• Topic: Development, Education, Reform, Children, Partnerships, Youth
  • Political Geography: Japan, Middle East, North Africa, Egypt
  • Author: Monika Chansoria
  • Publication Date: 06-2019
  • Content Type: Policy Brief
  • Institution: Japan Institute Of International Affairs (JIIA)
  • Abstract: Signing the Japan-India Vision Statement in Tokyo on 29 October 2018, the Prime Ministers of Japan and India reviewed cooperation on development of connectivity via quality infrastructure and capacitybuilding carried out bilaterally, as well as, with other partners. More so, the need to do this in an open, transparent and non-exclusive manner based on international standards, responsible debt financing practices, and in alignment with local economic and development strategies and priorities was highlighted.1 The synergy finds embodiment in collaborative projects between Japan and India in the Indo-Pacific region, especially in Sri Lanka, Myanmar, Bangladesh, and Africa. In slightly over six months since this statement, Sri Lanka recently announced on 28 May 2019, its decision of entering into a trilateral partnership with India and Japan to develop a deepsea container terminal. The state-run Sri Lanka Ports Authority (SLPA) said a Memorandum of Cooperation (MOC) had been signed between the three countries to jointly develop the East Container Terminal (ECT) of the Colombo Port next to a $500-million Chineserun container jetty in Colombo harbor.
  • Topic: Development, Regional Cooperation, Infrastructure, Trade
  • Political Geography: Japan, South Asia, India, Sri Lanka
  • Author: Carlos Eduardo Carvalho, João Paulo Nicolini Gabriel
  • Publication Date: 10-2018
  • Content Type: Journal Article
  • Journal: Conjuntura Austral: Journal of the Global South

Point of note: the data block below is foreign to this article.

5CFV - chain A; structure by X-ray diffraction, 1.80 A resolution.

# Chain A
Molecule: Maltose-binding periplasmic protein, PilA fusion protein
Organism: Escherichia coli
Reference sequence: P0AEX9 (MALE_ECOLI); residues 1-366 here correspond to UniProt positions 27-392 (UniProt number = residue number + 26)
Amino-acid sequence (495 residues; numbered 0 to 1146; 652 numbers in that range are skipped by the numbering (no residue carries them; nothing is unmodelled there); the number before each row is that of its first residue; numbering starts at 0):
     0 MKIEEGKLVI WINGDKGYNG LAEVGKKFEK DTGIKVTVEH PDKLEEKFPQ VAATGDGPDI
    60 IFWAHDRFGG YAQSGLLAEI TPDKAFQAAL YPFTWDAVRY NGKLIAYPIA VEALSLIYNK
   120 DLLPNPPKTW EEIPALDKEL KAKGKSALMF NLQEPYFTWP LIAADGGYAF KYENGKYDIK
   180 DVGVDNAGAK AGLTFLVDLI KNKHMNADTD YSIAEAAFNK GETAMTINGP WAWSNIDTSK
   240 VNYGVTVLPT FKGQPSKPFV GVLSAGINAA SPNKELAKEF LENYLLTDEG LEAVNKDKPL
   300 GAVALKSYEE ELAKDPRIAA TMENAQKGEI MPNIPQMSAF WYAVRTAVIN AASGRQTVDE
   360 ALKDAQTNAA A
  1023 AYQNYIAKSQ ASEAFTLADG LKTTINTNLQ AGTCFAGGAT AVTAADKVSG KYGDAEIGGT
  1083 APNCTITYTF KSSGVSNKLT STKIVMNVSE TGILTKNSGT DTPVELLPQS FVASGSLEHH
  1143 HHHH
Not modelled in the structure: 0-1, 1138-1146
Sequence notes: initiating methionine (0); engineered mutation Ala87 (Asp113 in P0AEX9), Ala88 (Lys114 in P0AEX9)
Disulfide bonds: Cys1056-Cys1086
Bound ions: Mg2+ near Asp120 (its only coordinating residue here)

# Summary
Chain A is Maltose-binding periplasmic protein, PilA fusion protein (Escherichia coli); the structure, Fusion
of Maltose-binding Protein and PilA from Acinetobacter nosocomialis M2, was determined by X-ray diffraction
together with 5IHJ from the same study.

• Institution: Conjuntura Austral: Journal of the Global South
  • Abstract: The launch of a vision document for Asia-Africa Growth Corridor (AAGC) at the African Development Bank meeting in Gujarat in 2017 reveals an important aspect to grasp the awkening of a strategy to face China’s rise. This conference of the African Development Bank (AfDB) is a landmark for this initiative. This bank is a mechanism for economic and social development with the participation of non-African members (e.g. China, India, Brazil, the United States, and Japan). The main contributors to the African Development Fund -linked to this bank -are the United Kingdom, the USA and Japan. Beijing does not figure among the most influent members of this organization. Thus, it was an opportunity for think tanks, supported by India and Japan, to introduce the idea of a corridor aimed to link Asia to Africa in order to increase co-operation in agriculture, social development and technology sharing.
  • Topic: Development, International Political Economy, International Trade and Finance, Economic Growth, Banks, Trade, Economic Development , Trade Policy, Economic Cooperation
  • Political Geography: Africa, Japan, China, Asia
  • Author: Christopher Roberts
  • Publication Date: 08-2017
  • Content Type: Working Paper
  • Institution: Centre for Non-Traditional Security Studies, S. Rajaratnam School of International Studies
  • Abstract: This Working Paper examines the South China Sea disputes and primarily focuses on developments since 2013 when the Philippines filed for international arbitration. The first part of the paper examines how the Association of Southeast Asian Nations (ASEAN) and China reacted to the arbitral process and the potential for the Association to undertake an effective and unified position in the future. The second part of the article builds on the analysis by assessing the prospects for, and likely impact of, the long-sought Code of Conduct. In the process, it examines the continued viability of ASEAN’s consensus-based decision-making approach, whether and how it could be reformed, and the potential benefits and viability of a new institutional arrangement with membership based on shared values and interests (rather than geography). The paper also argues that to enhance the possibility of redress on the issue, other key stakeholder states (such as Japan, Australia, India, and the United States) will need to be more strongly engaged and support claimant countries through a diverse array of activities. Such activities range from investments in capacity building to the provision of coastguards (if invited) to police and protect resources within the Exclusive Economic Zones of claimant states, as clarified by the July 2016 Arbitral Ruling.
  • Topic: Development, Regional Cooperation, Police, ASEAN
  • Political Geography: Japan, India, Asia, Australia, South China Sea